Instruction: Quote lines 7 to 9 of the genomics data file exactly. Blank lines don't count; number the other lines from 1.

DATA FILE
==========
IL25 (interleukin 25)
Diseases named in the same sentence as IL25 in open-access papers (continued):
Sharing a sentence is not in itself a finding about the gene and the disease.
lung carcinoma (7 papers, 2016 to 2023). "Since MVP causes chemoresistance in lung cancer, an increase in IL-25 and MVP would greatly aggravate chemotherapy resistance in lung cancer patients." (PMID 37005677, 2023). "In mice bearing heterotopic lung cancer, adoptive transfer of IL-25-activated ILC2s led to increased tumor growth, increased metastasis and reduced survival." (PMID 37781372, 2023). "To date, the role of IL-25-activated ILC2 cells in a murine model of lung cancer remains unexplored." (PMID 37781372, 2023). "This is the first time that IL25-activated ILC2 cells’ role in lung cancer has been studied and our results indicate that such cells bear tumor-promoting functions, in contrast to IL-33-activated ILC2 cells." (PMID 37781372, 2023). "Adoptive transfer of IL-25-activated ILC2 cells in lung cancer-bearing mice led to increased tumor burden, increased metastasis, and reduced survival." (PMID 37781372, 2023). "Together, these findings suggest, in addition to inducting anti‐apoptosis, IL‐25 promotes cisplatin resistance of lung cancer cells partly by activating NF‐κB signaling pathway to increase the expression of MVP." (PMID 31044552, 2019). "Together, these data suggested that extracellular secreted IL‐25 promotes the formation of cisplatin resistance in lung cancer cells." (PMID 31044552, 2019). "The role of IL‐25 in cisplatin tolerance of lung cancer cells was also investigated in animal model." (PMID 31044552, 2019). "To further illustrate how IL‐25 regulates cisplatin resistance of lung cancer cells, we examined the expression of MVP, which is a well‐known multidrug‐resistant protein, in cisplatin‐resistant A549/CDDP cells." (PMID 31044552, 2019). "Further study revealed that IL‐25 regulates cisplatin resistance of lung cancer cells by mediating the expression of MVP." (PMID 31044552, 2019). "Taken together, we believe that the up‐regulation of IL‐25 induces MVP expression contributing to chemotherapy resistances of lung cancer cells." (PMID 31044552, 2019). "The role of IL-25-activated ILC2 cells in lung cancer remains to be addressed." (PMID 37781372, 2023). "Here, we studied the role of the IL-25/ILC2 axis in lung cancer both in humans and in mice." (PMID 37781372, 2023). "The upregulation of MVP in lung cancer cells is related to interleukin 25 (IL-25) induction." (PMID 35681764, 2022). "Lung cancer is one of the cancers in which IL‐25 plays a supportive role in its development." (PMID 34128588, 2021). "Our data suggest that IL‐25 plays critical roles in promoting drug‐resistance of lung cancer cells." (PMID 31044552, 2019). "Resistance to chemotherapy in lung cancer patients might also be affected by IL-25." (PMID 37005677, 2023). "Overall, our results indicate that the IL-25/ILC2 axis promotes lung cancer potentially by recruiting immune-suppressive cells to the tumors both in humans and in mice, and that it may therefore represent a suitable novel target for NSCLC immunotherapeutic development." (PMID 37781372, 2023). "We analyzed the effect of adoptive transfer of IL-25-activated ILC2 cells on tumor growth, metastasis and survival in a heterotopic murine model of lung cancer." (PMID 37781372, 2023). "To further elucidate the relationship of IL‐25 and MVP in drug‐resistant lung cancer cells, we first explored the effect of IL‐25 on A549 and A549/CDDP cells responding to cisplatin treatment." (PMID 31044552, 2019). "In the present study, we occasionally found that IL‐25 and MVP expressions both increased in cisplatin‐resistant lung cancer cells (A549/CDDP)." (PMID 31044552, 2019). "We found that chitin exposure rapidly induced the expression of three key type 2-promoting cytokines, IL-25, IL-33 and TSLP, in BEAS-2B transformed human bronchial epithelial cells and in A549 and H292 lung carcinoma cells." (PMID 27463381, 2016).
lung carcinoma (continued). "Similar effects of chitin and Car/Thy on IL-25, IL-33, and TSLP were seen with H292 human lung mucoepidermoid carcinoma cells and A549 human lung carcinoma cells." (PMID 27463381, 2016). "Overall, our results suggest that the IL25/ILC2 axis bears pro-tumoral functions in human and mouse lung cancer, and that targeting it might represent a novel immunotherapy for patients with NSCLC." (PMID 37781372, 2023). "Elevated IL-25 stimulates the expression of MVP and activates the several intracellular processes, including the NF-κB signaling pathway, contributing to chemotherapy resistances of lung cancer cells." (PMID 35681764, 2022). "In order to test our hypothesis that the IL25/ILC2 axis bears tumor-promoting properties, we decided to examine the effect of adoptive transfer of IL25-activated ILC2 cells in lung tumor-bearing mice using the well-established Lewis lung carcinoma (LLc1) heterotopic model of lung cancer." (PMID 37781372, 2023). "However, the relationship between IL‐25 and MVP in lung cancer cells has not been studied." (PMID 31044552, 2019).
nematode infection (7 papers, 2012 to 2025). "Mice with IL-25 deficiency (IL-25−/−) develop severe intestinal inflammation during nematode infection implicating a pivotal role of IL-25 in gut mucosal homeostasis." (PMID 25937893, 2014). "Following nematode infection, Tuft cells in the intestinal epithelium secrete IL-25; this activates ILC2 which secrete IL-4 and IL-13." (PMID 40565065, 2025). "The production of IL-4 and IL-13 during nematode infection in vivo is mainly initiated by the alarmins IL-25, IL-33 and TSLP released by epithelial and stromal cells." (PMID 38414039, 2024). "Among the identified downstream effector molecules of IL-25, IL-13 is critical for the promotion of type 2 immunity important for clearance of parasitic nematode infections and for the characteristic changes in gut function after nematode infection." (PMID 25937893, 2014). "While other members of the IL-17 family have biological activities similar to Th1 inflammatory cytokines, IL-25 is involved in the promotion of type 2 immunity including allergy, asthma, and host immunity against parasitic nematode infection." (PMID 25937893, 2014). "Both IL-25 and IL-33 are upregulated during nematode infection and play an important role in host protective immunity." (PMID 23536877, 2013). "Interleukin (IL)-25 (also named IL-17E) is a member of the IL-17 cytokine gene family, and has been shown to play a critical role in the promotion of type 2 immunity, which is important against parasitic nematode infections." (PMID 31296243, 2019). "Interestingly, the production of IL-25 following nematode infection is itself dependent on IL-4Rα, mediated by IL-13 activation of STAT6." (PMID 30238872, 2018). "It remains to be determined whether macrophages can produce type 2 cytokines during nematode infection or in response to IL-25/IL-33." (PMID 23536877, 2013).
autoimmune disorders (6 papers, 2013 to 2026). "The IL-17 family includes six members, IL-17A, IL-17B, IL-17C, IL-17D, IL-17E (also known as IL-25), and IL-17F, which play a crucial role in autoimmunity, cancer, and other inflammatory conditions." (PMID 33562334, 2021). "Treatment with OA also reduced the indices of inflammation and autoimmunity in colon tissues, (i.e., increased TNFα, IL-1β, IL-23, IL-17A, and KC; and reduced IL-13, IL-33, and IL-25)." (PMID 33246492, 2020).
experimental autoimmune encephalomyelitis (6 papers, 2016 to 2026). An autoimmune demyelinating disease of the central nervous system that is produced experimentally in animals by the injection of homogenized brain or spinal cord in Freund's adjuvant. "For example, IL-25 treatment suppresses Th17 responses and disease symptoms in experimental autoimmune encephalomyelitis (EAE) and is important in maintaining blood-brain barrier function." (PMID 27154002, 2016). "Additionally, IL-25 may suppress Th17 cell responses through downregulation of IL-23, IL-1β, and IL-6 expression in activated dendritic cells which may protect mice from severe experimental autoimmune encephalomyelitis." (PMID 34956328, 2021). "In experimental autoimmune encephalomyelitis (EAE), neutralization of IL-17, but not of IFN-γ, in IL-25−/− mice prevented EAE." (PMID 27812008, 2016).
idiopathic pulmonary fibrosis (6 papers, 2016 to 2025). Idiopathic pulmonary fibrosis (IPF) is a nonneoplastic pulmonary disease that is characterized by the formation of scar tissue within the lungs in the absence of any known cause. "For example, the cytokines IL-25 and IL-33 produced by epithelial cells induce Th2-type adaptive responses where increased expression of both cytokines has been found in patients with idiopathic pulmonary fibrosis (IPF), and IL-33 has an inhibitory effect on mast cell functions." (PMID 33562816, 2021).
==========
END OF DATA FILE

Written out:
autoimmune disorders (6 papers, 2013 to 2026). "The IL-17 family includes six members, IL-17A, IL-17B, IL-17C, IL-17D, IL-17E (also known as IL-25), and IL-17F, which play a crucial role in autoimmunity, cancer, and other inflammatory conditions." (PMID 33562334, 2021). "Treatment with OA also reduced the indices of inflammation and autoimmunity in colon tissues, (i.e., increased TNFα, IL-1β, IL-23, IL-17A, and KC; and reduced IL-13, IL-33, and IL-25)." (PMID 33246492, 2020).
experimental autoimmune encephalomyelitis (6 papers, 2016 to 2026). An autoimmune demyelinating disease of the central nervous system that is produced experimentally in animals by the injection of homogenized brain or spinal cord in Freund's adjuvant. "For example, IL-25 treatment suppresses Th17 responses and disease symptoms in experimental autoimmune encephalomyelitis (EAE) and is important in maintaining blood-brain barrier function." (PMID 27154002, 2016). "Additionally, IL-25 may suppress Th17 cell responses through downregulation of IL-23, IL-1β, and IL-6 expression in activated dendritic cells which may protect mice from severe experimental autoimmune encephalomyelitis." (PMID 34956328, 2021). "In experimental autoimmune encephalomyelitis (EAE), neutralization of IL-17, but not of IFN-γ, in IL-25−/− mice prevented EAE." (PMID 27812008, 2016).
idiopathic pulmonary fibrosis (6 papers, 2016 to 2025). Idiopathic pulmonary fibrosis (IPF) is a nonneoplastic pulmonary disease that is characterized by the formation of scar tissue within the lungs in the absence of any known cause. "For example, the cytokines IL-25 and IL-33 produced by epithelial cells induce Th2-type adaptive responses where increased expression of both cytokines has been found in patients with idiopathic pulmonary fibrosis (IPF), and IL-33 has an inhibitory effect on mast cell functions." (PMID 33562816, 2021).